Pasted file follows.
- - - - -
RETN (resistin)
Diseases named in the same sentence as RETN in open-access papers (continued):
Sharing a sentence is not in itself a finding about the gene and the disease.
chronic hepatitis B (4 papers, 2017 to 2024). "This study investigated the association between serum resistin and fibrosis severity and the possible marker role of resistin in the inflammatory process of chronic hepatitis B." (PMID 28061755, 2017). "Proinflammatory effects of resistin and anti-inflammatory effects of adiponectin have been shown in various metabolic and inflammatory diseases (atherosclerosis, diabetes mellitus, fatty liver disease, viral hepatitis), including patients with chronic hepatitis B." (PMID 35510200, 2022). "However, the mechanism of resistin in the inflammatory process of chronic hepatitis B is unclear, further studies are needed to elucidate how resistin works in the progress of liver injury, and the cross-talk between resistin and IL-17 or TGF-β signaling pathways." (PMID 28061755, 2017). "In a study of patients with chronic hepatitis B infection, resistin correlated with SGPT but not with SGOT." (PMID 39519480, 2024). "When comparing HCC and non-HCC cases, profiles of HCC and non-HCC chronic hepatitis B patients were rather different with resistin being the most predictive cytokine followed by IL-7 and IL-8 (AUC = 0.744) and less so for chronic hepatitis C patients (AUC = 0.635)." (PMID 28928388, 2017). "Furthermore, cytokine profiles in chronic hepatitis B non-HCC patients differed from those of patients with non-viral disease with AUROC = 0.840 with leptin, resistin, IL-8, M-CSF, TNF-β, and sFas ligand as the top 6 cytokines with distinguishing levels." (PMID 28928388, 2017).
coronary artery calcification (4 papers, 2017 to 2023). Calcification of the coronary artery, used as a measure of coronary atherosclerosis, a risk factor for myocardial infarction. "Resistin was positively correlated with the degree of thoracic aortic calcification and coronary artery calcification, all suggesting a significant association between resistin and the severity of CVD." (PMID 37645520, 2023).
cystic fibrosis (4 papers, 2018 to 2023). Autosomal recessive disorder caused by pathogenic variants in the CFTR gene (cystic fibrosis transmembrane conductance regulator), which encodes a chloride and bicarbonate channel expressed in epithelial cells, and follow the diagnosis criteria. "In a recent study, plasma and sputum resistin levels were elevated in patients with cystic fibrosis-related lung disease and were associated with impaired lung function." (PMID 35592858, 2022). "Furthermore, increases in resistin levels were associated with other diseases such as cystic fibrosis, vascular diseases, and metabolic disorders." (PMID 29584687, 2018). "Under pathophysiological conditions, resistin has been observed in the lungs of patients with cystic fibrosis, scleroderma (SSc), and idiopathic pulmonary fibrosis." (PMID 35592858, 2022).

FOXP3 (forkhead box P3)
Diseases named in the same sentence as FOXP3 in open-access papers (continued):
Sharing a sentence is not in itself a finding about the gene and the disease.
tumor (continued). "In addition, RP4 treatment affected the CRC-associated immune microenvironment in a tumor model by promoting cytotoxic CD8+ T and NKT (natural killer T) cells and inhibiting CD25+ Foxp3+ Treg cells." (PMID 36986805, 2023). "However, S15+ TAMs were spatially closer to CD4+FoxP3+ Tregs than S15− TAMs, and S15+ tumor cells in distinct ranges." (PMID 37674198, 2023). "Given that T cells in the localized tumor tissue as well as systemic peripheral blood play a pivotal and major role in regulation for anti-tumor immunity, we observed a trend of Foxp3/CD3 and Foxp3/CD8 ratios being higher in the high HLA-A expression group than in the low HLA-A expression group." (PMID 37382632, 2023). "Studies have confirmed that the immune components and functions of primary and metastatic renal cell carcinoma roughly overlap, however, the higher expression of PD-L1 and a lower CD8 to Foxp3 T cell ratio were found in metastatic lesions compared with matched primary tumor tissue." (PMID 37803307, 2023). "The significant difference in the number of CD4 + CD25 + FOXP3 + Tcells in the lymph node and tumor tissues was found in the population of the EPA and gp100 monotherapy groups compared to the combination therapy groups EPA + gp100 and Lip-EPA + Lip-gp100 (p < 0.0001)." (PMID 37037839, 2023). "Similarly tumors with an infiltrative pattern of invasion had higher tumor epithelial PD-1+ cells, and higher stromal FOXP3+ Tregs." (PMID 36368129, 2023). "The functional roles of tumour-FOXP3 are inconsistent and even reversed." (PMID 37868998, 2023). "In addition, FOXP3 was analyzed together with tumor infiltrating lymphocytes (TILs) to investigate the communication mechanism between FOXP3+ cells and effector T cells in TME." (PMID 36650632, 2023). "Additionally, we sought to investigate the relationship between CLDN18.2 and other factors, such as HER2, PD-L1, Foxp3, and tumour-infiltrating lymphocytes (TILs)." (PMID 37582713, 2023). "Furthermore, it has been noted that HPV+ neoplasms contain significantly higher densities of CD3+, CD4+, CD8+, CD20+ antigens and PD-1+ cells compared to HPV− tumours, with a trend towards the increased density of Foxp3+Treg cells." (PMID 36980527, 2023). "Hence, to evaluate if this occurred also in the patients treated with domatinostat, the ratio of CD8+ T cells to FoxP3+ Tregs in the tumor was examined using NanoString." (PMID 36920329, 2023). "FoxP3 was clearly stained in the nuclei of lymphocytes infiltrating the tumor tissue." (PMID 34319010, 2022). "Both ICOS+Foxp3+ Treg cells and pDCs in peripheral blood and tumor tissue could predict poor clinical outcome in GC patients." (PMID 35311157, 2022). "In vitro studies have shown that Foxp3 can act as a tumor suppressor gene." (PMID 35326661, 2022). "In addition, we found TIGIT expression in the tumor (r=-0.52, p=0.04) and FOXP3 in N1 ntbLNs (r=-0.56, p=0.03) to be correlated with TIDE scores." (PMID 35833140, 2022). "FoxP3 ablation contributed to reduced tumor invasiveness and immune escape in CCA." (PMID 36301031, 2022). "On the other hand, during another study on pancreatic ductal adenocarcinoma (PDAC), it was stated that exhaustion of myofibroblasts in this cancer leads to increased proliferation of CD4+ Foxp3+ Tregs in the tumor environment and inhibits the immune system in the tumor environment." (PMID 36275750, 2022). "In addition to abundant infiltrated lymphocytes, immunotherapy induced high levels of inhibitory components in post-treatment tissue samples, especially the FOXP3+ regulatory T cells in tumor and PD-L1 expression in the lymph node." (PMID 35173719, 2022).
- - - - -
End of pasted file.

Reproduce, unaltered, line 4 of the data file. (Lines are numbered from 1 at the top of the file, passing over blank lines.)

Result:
chronic hepatitis B (4 papers, 2017 to 2024). "This study investigated the association between serum resistin and fibrosis severity and the possible marker role of resistin in the inflammatory process of chronic hepatitis B." (PMID 28061755, 2017). "Proinflammatory effects of resistin and anti-inflammatory effects of adiponectin have been shown in various metabolic and inflammatory diseases (atherosclerosis, diabetes mellitus, fatty liver disease, viral hepatitis), including patients with chronic hepatitis B." (PMID 35510200, 2022). "However, the mechanism of resistin in the inflammatory process of chronic hepatitis B is unclear, further studies are needed to elucidate how resistin works in the progress of liver injury, and the cross-talk between resistin and IL-17 or TGF-β signaling pathways." (PMID 28061755, 2017). "In a study of patients with chronic hepatitis B infection, resistin correlated with SGPT but not with SGOT." (PMID 39519480, 2024). "When comparing HCC and non-HCC cases, profiles of HCC and non-HCC chronic hepatitis B patients were rather different with resistin being the most predictive cytokine followed by IL-7 and IL-8 (AUC = 0.744) and less so for chronic hepatitis C patients (AUC = 0.635)." (PMID 28928388, 2017). "Furthermore, cytokine profiles in chronic hepatitis B non-HCC patients differed from those of patients with non-viral disease with AUROC = 0.840 with leptin, resistin, IL-8, M-CSF, TNF-β, and sFas ligand as the top 6 cytokines with distinguishing levels." (PMID 28928388, 2017).